Already the ant is just a queen’s flight away from the NSW border, and is not far from the headwaters of the Murray-Darling system. We should know that RIFA is a specialist at floating downstream in floods, forming a raft with the bodies of the workers that can float for months before finding a new home.
RIFA is an omnivore, consuming plants and animals. A nest may contain multiple queens and up to 400,000 workers. When disturbed the workers will attack in mass, and have been known to kill quite large animals, attacking the lips, eyes and other orifices. Humans can require medical attention or even die from anaphylactic shock. I understand the 95% of amphibians would be wiped out. It even kills ground bacteria and fungi.
Fire ants are attracted to electrical fields and tend to short out electrical components of infrastucture. They are capable of undermining driveways and roads, and can undermine or damage pipes and other infrastructure.
When a queen establishes a new nest she may only fly metres, resulting in extremely high densities of up to 2600 mounds per hectare, rendering parks or playing fields unusable.
Wikipedia has a useful section on the ant’s relationship to humans.
Wikipedia has a section on the ant’s relationship to humans.
According to the Wildlife Preservation Society of Queensland in Fire ants threaten wildlife and ecosystems in Australia:
- If left unchecked, fire ants will have severe ecological impacts because they reach extremely high densities. An assessment of their likely impact on 123 animals in southeast Queensland predicted population declines in about 45% of birds, 38% of mammals, 69% of reptiles and 95% of frogs. These reductions could result in possible extinctions.
In a budget the funds required in this case are pretty much a rounding error. Letting them run free to the west and north for a year is irrational and counterproductive.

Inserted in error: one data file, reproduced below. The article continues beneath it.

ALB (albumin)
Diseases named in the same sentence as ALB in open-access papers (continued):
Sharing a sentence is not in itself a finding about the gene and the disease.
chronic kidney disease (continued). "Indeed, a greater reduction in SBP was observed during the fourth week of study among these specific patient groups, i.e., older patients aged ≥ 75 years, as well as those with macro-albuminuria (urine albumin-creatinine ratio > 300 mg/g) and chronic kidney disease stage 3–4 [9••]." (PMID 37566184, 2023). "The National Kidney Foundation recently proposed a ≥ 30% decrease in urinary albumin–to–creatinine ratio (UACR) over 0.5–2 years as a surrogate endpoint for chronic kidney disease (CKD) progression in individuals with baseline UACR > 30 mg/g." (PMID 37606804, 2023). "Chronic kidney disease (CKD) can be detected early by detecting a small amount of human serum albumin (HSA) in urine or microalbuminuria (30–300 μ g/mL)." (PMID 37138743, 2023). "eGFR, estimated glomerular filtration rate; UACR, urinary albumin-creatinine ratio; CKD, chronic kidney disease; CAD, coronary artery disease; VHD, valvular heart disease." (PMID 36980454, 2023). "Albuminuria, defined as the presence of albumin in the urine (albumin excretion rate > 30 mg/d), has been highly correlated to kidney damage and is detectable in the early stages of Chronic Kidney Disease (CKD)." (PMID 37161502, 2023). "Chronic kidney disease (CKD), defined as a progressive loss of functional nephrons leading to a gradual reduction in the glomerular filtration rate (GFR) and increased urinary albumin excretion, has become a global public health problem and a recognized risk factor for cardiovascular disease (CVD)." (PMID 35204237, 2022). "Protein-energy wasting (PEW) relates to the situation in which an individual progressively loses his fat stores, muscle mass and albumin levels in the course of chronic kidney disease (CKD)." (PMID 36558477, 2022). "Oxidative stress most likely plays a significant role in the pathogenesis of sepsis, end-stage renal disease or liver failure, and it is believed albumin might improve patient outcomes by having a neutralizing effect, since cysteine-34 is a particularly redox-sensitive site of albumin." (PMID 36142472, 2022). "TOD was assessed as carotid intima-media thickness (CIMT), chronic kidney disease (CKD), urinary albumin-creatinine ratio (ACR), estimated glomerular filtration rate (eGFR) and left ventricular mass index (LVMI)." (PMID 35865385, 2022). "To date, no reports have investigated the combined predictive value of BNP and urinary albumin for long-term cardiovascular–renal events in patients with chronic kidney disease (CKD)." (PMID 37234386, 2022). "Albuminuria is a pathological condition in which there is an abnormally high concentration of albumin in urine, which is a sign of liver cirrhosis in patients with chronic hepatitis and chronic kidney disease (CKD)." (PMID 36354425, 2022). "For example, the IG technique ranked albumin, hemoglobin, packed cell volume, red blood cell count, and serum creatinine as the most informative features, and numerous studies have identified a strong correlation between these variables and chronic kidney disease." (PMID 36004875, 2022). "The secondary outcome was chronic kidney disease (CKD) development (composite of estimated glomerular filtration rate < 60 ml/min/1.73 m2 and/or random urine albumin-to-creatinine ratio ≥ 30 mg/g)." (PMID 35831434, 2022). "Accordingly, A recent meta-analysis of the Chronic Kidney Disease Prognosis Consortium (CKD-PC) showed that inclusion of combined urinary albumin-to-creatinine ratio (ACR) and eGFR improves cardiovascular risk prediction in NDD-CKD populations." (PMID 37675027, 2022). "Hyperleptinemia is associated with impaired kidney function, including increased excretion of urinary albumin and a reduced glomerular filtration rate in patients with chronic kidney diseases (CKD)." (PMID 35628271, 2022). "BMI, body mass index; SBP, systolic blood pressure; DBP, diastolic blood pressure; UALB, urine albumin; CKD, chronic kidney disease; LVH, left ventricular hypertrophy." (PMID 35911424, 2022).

Our problem now is that interrupted funding boosts RIFA’s onward march. Effectively those responsible in Victoria, South Australia, Western Australia, Tasmania and the Commonwealth are not simply kicking the can down the road. They have made a decision in favour of having the Red Imported Fire Ant as a permanent feature of Australia’s ecology.
Queensland Government Fire ants site
Commonwealth Government site Red imported fire ant (Solenopsis invicta)
While Australia has not yet reported a fire-ant-related death, the Invasive Species Council note there have been 85 reported deaths in the United States from anaphylactic shock.
- Symptoms of anaphylactic shock include skin reactions such as hives, constriction of the airways and difficulty breathing, low blood pressure and dizziness and fainting.
Anaphylactic shock can effect up to three per cent of the population.
This Invasive Species Council case study (2017) has value, as has a 2016 review article Red Imported Fire Ant in Australia: What if we lose the war?.
The American documentary Fire Ants – Most successful creature that has ever lived is highly recommended. It tells of how the the ant has invaded 13 states in the last 80 years. From 1957 to 1975 an eradication program was undertaken which massively reduced all manner of species including insects and birds, but the fire ant won and was the fastest to recover.
They report that the fire ant is now in at least 11 countries, including the Caribbean, New Zealand, Australia, Taiwan and China.
Apparently in Argentina five flies attack fire ants and nothing else. The ‘forward fly’ dive bombs them, injecting an egg inside the ant, which hatches and eats the ant from inside. Estimates suggest that this would reduce the population to 10 to 20% of what is now the case in the USA, which must have the authorities thinking, and may suggest a plan B for us if we have to live with the pest.